Ivy thrives in wooded areas and in hedgerows, both on trees and on the soil surface. It had a particularly good summer this year, alongside its fellow opportunist – brambles. It is a testament to the general mildness of the climate that it occurs in such luxuriant festoons.
Although its young growths can be killed by late frosts, it is quite hardy. It grows exceptionally well here in Ireland because of mild spells of weather, especially periods of sunshine and showers.
Hedera helix is the botanical name for common ivy. The word Hedera is derived from the ancient Greek name. The word helix means a twisting growth or a spiralling growth.
The ivy family, or Araliaceae, is of similar appearance with pointed leaves or divided leaves. Fatsia is commonly grown as a garden plant or fatshedera as an indoor plant. Aralia, or Angelica tree, makes a fine decorative tree for small gardens, as does Tetrapanax in a mild area. Ivy is related to ginseng, or Panax.
Some people detest ivy with a passion, others find it very decorative and pleasantly green in winter, and it is valued for its support of wildlife. Unusually among plants, it flowers in late summer, and well into late autumn, and the berries ripen in late winter and spring. The flowers provide nectar for a wide range of insects including honeybees, and the berries are a valuable food for birds in spring.
If you do not like ivy on trees, it is an easy matter to simply pull it away or cut the ivy shoots as they climb the tree, even when the stems have become thick.
It can be quite decorative to have ivy on some trees and not on others. If it is taken off all the trees in a garden or small woodland, the trees can look strangely bare in winter, but it would spoil the look of the white stem of a silver birch, for instance. Ivy does not harm trees, or ‘strangle’ them, as it simply uses the tree to climb upwards to the sunshine.
Ivy growing at ground level stays juvenile, that is, it produces no flowers. Flowers are produced only when the ivy plant has grown up a tree or wall and its stems become branch-like and bushy. This bush ivy can be taken as cuttings and an ‘ivy bush’ can be grown in the garden as a rounded evergreen shrub. These bushes were quite popular in the nineteenth century and still exist in some gardens.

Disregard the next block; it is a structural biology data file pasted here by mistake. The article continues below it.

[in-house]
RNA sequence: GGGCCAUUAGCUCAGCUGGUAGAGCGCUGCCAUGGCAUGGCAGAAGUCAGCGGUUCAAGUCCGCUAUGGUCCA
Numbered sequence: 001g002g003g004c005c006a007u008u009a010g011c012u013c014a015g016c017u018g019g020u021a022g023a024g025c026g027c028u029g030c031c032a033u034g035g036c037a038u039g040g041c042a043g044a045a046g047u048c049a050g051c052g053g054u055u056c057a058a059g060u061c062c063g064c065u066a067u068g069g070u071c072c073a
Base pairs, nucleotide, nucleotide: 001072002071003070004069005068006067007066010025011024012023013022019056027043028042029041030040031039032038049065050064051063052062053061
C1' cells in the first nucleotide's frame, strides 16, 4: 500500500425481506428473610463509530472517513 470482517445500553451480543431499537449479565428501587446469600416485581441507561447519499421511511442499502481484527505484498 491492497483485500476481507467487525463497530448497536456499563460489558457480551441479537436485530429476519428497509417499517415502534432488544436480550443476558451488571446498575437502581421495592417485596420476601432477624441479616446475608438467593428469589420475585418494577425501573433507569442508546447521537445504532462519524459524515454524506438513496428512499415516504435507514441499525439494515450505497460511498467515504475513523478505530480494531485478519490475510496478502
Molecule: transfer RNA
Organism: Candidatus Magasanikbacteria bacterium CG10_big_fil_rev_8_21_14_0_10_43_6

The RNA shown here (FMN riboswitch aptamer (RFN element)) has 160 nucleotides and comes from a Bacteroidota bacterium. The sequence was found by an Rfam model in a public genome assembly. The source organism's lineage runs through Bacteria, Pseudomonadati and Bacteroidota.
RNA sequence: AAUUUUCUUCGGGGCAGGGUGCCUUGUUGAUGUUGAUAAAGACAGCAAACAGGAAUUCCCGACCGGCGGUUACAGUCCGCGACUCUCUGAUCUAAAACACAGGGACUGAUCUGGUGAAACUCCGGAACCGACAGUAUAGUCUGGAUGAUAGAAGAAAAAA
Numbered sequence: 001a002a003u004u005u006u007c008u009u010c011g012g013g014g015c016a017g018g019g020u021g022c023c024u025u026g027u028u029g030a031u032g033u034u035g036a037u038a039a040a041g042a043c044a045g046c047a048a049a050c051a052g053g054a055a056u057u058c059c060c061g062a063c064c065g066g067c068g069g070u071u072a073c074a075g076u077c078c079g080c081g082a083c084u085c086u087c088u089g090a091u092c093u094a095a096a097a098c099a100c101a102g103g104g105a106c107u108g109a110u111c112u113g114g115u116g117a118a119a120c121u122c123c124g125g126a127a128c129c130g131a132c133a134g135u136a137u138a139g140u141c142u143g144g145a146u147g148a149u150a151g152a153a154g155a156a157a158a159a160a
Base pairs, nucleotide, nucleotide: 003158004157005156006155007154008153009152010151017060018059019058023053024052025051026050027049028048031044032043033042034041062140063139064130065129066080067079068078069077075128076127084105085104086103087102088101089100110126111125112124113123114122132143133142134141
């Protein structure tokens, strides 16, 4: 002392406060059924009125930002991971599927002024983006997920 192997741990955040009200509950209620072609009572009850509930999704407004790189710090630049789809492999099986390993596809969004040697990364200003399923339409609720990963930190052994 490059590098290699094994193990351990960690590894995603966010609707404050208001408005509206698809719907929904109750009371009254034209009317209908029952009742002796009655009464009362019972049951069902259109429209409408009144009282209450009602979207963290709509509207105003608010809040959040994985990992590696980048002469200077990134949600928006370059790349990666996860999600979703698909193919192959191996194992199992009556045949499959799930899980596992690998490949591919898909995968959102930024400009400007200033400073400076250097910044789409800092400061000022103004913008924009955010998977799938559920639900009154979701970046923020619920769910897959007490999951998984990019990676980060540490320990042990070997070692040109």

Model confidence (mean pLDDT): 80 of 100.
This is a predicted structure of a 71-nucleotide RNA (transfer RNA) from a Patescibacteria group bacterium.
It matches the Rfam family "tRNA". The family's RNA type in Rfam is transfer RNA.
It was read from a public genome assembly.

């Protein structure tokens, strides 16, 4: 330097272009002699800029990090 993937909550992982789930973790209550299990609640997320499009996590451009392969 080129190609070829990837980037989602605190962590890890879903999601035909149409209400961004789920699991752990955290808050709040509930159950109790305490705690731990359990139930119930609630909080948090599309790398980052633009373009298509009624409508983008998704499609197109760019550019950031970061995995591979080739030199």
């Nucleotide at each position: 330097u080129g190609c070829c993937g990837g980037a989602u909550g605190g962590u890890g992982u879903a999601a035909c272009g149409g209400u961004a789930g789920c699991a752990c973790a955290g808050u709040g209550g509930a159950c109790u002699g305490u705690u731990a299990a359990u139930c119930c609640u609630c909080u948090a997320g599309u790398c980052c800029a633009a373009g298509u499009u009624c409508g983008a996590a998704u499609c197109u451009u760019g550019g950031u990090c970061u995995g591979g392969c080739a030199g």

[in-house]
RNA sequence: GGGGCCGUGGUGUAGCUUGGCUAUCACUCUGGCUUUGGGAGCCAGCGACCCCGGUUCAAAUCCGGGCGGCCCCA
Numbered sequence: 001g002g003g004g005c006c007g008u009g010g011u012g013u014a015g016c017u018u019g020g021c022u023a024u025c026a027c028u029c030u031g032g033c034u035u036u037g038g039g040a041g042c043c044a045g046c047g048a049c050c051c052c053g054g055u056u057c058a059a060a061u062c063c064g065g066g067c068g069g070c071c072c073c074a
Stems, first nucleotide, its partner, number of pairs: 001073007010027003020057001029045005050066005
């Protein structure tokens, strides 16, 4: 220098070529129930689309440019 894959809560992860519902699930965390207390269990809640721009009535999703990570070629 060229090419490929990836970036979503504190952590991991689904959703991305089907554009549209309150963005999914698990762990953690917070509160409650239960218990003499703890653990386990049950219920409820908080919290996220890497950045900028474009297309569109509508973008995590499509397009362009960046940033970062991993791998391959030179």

The old variety ‘Angularis Aurea’ with occasional golden splashes is often seen on older houses. ‘Goldheart’ has small gold-marked leaves and it is not too vigorous. ‘Glacier’ also has small leaves and creamy-white markings. ‘Buttercup’ is almost completely yellow at the tips and it tends to burn out in bright sunshine.
The bird-foot ivy, ‘Pedata’, has long bird-foot lobes. ‘Sulphur Heart’ with large yellow-splashed leaves is a form of Persian ivy. Ivy can be very attractive when grown with other climbers and wall plants. CL
Planting fruit trees and bushes
There has been increasing interest in fruit-growing in recent years, due to healthy eating campaigns and the quality of fruit that can be produced in a garden. A full range of fruits can be grown: apples, pears, plums, raspberries, strawberries, tayberry, gooseberries and blackcurrants.
All the garden fruits need the same growing conditions of site and soil for success. The site must be open to avoid disease which follows wet conditions. Equally, it must be well-drained, neither heavy and wet in winter, or dry and hungry in summer. While soil can be improved by feeding in spring, it is best that the soil is naturally fertile.
Although fruit trees and bushes tend to suffer from diseases in an enclosed setting, a very exposed garden is unlikely to be very successful because of strong winds. Do not plant at the bottom of the slope because this leads to severe frost damage to fruit. The ideal time for planting is early winter when the roots of young plants can be established and active from the very start of the new growing season.
It is best to start with one or two plants, and to build up your collection in the coming years.
Flowers and containers
Wallflowers and tulips can be planted in the open ground as summer bedding is now finished. Perennial flowers can be lifted and divided, though not when the soil is sticky. New perennials can be planted now and that way you can fill any gaps in the garden .
Trees, shrubs and roses
Hedges and areas of garden woodland are much less expensive to establish using small, bare-root plants. The planting of deciduous trees and shrubs can continue in good conditions but evergreens, except those in pots, should be left until spring. Plant roses of all kinds.
Fruit, vegetables and herbs
Tidy the vegetable garden and begin winter digging, burying live weeds and debris, and leaving the soil surface rough. Weedy areas can also be covered with old carpet. Fruit trees and bushes can be pruned, except for plum and cherry trees which are pruned in summer.
Leaves should be removed by raking them off, or can be lifted with the lawn mower if they are reasonably dry. If they are wet and sticky, raking is likely to be necessary. Lawn mosskiller, such as Sulphate of Iron, should be applied if there is a lot of moss.
Greenhouse and house plants
Reduce watering to a minimum and stop all feeding except for the winter flowering plants. Ventilate a little if possible and clear out all old dead plants. Move house plants to the best bright spots. Check they are not standing in a saucer of water as this kills the roots.